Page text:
In the function column, I feared that it might be a little darker (going from three 3-bulb fixtures to three single bulbs), but these take a higher wattage (60 instead of 40) and somehow the glass seems to reflect so much that it actually feels brighter. Could also be that half of the old bulbs were burned out too, so there’s that.
Here’s how things look with the clear bulbs that came with the fixtures when they’re on. They throw some angular shadows on the ceiling, but if we want less of that look we can switch them out for frosted bulbs (eventually we’d love to get LEDs in every fixture).
UPDATE! We’ve finally transitioned our entire house to LED lights (they save tons of energy & money, and they’re a lazy person’s best friend because you never have to change them). For anyone wondering, these are our favorite interior LEDs. Their glow is warm & natural (not weird/blue like some of the others we’ve tried) and they use around 90% less energy.
*This post contains affiliate links
Very nice! Personally, I love the shadows the lights make on the ceiling. I think it adds more interest to the hallway. I can’t wait to see this space when everything is crossed off the to-do list.
I can’t believe how different that hall looks. The fixtures look great! I love them.
Stephanie C. says
They look AMAZING!! Would love to see a pic of John near one so we can get the real scale of it all :)
Looks great, guys! We just installed those same exact ones in our house [three, too!] in our dining room and kitchen. Blogging about them soon. :-)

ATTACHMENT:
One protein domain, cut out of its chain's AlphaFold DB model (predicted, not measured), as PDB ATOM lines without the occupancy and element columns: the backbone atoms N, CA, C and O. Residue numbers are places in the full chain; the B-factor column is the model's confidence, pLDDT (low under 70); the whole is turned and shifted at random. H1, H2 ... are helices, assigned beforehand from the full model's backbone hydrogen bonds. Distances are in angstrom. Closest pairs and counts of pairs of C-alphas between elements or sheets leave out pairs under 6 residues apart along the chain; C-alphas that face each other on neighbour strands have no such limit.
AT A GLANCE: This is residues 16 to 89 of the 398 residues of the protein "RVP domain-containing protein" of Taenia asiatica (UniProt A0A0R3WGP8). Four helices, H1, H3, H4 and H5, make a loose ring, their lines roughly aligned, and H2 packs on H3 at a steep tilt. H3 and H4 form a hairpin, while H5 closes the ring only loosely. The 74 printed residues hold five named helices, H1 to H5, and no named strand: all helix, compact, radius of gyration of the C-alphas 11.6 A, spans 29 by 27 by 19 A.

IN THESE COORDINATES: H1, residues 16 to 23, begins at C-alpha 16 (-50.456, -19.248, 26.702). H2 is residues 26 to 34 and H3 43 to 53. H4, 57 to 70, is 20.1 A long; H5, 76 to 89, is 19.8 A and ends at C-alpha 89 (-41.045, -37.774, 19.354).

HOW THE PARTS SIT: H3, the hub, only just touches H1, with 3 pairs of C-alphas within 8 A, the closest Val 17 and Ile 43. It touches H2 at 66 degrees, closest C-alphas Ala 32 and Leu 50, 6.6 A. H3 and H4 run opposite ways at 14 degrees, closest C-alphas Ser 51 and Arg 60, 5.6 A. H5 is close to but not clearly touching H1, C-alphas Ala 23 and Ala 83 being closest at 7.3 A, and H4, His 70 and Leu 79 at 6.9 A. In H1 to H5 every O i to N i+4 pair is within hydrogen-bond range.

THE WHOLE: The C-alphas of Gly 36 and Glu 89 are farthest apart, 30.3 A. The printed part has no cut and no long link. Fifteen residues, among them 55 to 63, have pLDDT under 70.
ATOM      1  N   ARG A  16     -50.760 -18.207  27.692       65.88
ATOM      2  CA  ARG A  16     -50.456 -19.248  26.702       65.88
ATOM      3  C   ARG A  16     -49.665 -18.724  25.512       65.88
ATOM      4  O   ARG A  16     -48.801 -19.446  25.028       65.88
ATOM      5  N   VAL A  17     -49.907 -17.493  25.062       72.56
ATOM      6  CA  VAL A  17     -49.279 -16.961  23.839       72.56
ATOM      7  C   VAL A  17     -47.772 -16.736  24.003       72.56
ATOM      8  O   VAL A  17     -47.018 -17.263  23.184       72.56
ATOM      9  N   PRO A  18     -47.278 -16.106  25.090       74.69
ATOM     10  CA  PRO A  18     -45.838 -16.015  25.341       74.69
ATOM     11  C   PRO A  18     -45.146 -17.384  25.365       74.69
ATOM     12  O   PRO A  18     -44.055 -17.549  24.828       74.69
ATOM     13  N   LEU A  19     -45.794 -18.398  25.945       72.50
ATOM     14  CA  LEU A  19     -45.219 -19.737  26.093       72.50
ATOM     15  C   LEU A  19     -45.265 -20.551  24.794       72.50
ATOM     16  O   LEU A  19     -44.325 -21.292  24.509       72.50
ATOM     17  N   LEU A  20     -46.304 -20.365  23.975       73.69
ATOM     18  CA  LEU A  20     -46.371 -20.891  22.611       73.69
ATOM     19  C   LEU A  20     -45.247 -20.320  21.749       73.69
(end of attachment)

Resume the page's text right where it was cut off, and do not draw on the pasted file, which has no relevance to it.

The chain length isn’t mentioned on World Market’s website – do you know how long the chain that came with it is? Wondering if it would work for an entryway! Thanks. And it’s on sale right now too. $79.99
Maybe about 2.5′ of chain was on there? Hope it helps!
Julia [Chris Loves Julia] says
Soooo good. Amazing update!
Another trick for chains…when opening a link, instead of pulling the ends apart, twist the link to create the gap, it’s easier to twist back together and get a tight closure without mis-shaping the link.
Love what you picked. Hate where you put it. I thought the light was amazing in your inspiration pic. Can see why you wanted it in your home but given the relativity low celings and the normal narrowness of a hallway. Gah! Feels really off to me. Would love it over a table
Long time snooper, first time commenter… I really liked the edison style bulb that world market shows in the picture for the light fixture. the clean lines and the glass really show off the beautiful old bulbs. Much more beautiful and elegant than a CFL or LED.
Those look great. The original ones were uuuuuuuuuugly… when you were talking about painting them, I was screaming “NO NO NO!!!” in my mind, haha. This is a major improvement!